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Title: The antecedents of suicide by young people
Author: Cooper, Jayne Beverley
ISNI:       0000 0001 3562 2887
Awarding Body: University of Manchester
Current Institution: University of Manchester
Date of Award: 2001
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Background: In the last few decades the suicide rate in young people has risen in the United Kingdom although with no notable increase in presentations for mental disorder. Concurrently there have been societal and other changes that have affected this age group, including an increased rate of deliberate self-harm, alcohol and drug misuse, unemployment, and divorce. Aim: To describe the main social, clinical and interpersonal characteristics of people under 35 years of age who commit suicide and to identify a model that best predicts suicide in the young. To investigate whether these factors are common in suicides under 25 and 25 to under 35, compared to controls and whether or not suicides under 35 communicate intent. Hypotheses: The association between suicides and severe mental illness was less marked than the influence of other psychological and social factors, namely an increase in adverse life events, a greater misuse of alcohol and drugs, and higher rates of personality disorder and unemployment. Method: Psychological autopsy study with case control design. Cases were 84 suicides and probable suicides (open verdicts). Controls were 64 age- and sex-matched non-suicides obtained through the general practices of the cases. Main variables were social, including unemployment, marital status and living circumstances; life events and interpersonal difficulties; and clinical, including current psychiatric disorder, alcohol and drug misuse, previous self-harm and personality disorder. Results: The main finding of this study was that suicide in young people was preceded by a mental illness, although the distribution of mental disorders differed from earlier psychological autopsy studies of all ages. Young suicides had a number of vulnerability factors in their background that interplay with their prevailing circumstances. Suicides lacked the stable, supportive childhood experienced by their controls but instead may have endured parental separation, abuse and parental psychopathology. They were more likely to be unemployed and have low educational achievements. Their current situations lacked roots, social support often with a background of relationship difficulties. They had an increased likelihood of recent life events, particularly of an interpersonal nature, but also involving criminal activity. Many sought help from their general practitioner within three months of their death and communicated their intent to die. A large proportion deliberately self-harmed in the recent past. Most of the factors associated with suicide remained so in the under 25's and 25 to under 35's except: not being married, forensic problems, and recent contact with the GP which were associated with suicide in the older group but not in the younger group, compared to controls. Living in rented accommodation was associated with the younger suicide group and not the older suicide group compared to their controls. Conclusion: A broad prevention strategy is needed to reverse the recent rise in suicide in young people. This involves developing primary and secondary health care services that are available, accessible and acceptable to young people; improving identification of mental illness; realistic advice on the effects of alcohol and drugs; support in times of interpersonal crises; improving educational and employment potential, including those with a severe mental illness.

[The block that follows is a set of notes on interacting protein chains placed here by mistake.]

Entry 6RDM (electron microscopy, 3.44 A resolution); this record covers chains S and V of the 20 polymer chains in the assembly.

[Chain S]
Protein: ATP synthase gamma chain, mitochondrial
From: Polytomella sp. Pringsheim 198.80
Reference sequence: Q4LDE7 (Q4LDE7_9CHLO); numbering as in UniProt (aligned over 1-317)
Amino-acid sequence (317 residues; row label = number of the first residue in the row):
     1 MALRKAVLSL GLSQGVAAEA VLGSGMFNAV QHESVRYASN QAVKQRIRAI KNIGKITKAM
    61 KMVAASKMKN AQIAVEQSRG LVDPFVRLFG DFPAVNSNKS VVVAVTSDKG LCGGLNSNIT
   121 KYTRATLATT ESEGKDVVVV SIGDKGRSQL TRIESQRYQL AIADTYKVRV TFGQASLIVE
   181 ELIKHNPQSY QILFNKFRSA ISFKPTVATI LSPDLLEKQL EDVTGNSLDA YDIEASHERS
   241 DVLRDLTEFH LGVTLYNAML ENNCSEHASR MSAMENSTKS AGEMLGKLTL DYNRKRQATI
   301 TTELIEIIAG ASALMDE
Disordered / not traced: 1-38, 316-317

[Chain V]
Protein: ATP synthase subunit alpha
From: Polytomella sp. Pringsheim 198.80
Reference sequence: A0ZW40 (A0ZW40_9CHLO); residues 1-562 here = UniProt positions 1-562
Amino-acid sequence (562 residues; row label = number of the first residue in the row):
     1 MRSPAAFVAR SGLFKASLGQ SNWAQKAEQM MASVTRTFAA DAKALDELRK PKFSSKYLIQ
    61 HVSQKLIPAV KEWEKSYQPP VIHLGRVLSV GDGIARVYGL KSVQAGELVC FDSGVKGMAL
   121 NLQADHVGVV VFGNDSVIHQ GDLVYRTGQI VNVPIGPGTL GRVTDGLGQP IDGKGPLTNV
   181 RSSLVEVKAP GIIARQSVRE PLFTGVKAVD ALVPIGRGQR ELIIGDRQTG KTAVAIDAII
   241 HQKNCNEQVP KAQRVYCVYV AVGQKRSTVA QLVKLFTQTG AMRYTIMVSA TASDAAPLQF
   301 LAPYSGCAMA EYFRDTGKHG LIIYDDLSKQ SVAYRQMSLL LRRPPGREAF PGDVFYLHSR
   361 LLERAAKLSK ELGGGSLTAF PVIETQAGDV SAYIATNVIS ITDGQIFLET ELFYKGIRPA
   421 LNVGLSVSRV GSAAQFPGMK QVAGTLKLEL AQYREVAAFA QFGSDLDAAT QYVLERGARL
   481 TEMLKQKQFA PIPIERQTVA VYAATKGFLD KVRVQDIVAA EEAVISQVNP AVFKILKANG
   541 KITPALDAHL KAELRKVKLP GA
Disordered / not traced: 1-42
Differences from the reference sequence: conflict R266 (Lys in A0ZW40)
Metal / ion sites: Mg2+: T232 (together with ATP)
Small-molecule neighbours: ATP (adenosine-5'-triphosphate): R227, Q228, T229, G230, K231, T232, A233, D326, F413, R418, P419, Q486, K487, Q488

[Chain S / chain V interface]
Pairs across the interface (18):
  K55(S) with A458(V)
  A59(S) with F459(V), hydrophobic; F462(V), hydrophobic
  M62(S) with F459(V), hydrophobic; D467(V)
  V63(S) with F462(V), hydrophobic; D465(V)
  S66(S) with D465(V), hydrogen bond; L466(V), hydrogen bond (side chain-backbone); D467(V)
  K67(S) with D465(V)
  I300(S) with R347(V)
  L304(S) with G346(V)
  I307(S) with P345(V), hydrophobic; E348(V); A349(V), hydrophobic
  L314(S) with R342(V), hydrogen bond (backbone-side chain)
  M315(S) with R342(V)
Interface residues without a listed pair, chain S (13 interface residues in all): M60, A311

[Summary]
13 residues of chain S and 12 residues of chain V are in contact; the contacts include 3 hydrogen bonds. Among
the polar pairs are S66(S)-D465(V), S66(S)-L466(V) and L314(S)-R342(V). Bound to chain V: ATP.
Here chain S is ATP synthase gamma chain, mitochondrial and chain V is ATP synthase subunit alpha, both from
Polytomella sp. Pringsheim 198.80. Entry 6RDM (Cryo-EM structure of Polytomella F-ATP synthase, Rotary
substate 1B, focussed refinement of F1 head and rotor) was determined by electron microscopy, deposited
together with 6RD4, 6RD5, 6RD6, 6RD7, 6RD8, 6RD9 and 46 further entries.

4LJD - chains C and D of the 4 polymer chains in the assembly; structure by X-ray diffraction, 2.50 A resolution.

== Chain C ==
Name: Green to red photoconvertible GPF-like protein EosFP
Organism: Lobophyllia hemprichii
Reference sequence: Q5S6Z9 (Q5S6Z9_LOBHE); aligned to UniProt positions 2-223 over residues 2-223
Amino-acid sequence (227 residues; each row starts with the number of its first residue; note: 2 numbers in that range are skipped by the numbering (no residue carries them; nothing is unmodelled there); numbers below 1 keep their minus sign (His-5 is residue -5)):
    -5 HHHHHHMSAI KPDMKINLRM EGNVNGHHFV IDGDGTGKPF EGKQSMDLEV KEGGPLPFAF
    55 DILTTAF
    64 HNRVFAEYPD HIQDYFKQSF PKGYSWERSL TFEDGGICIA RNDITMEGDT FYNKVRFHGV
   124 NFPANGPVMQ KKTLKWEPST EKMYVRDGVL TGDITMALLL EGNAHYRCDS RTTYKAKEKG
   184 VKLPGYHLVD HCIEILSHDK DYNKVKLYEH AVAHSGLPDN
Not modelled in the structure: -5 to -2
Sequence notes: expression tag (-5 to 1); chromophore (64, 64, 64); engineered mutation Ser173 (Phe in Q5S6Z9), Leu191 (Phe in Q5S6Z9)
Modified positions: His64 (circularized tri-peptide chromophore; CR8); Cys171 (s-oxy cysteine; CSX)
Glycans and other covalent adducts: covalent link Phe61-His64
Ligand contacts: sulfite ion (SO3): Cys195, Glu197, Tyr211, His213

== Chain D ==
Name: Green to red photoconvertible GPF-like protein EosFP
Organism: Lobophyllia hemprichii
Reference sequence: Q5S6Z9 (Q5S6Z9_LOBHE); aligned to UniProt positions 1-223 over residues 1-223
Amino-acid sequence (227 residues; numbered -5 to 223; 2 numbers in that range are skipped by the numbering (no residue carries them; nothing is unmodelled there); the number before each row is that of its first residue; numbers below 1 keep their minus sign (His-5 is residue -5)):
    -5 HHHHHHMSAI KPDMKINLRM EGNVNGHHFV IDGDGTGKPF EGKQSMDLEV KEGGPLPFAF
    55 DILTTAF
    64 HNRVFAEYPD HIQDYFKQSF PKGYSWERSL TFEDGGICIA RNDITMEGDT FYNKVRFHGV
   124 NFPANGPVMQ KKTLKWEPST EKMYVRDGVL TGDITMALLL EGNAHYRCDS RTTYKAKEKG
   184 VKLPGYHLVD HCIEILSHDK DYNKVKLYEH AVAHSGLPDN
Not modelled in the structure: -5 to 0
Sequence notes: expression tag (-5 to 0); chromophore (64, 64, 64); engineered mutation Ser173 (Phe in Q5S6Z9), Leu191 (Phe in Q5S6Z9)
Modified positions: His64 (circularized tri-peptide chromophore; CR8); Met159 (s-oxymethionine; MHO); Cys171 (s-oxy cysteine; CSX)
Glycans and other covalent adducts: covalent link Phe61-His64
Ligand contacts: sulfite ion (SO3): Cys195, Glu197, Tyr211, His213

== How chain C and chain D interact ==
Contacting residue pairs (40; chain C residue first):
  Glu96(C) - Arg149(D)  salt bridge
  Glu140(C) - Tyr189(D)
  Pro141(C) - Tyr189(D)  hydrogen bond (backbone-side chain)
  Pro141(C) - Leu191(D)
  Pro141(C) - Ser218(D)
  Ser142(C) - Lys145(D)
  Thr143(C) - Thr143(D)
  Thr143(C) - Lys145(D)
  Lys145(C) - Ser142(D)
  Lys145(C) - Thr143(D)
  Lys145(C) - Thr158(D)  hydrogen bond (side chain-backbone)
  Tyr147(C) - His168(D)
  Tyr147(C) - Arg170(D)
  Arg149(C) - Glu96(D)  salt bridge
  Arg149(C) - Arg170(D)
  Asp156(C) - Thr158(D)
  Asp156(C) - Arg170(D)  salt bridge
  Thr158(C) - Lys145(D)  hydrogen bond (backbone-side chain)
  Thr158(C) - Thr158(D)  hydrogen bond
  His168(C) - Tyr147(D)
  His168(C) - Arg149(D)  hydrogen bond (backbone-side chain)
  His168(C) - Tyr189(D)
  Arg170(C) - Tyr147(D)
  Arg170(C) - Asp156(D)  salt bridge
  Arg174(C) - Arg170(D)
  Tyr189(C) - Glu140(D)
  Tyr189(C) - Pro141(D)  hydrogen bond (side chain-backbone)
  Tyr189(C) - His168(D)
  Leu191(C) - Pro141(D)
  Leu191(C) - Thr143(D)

Supervisor: Not available Sponsor: Not available
Qualification Name: Thesis (Ph.D.) Qualification Level: Doctoral
EThOS ID:  DOI: Not available